RE: Getting to consensus on packet number encryption

Mike Bishop <> Wed, 04 April 2018 18:38 UTC

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From: Mike Bishop <>
To: Mark Nottingham <>, IETF QUIC WG <>
CC: Lars Eggert <>
Subject: RE: Getting to consensus on packet number encryption
Thread-Topic: Getting to consensus on packet number encryption
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Date: Wed, 04 Apr 2018 18:38:18 +0000
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At this point, I think we have multiple paths forward, pun intended.

(1) - Packet number encryption.  #1079's challenges have been amply discussed, though it's not the only possibility in this space.

(2) - Per-CID offset for obfuscation.  Rather than specifying a packet number gap, specify a number that will be added to the actual packet number for any frames sent with that CID.  This allows the path to observe, per CID, monotonically-increasing packet numbers without necessarily being able to recover the true packet number.

(3) - Status quo.

Problems I'm wrestling with:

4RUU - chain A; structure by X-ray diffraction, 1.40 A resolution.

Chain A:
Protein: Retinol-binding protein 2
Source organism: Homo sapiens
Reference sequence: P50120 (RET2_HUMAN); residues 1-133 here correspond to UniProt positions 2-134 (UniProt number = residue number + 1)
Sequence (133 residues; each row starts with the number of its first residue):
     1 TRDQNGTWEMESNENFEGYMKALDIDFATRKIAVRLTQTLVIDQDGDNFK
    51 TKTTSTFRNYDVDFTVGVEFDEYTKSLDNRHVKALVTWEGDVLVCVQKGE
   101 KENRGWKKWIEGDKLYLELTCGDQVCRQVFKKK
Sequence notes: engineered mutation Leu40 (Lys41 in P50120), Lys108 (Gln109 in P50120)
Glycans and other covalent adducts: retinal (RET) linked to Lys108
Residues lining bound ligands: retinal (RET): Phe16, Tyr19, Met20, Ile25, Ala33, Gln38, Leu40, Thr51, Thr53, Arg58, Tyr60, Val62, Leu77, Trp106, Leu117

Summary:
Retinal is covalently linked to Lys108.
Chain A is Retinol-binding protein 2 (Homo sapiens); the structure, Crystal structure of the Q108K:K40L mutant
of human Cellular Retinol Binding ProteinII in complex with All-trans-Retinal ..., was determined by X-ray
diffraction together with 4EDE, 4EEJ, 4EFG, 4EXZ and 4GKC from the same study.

- Specification holes.  With my editor's hat only half-on (since I'm not an editor on this particular document), I'll note that there are a number of thorny issues with (3) in the current drafts that just go away if packet numbers are encrypted.  The current obfuscation method, packet number gaps, simply does not play well with the connection migration design we chose.  Gaps assume a continuous monotonic progression through CIDs which are never used again once you've ever seen a packet with the next CID, and don't accommodate the possibility that you might be using different CIDs on different paths at the same time for probing.  This is the driving issue at the moment -- if the WG chooses (3), we then need to run these other issues to ground, which will not be quick.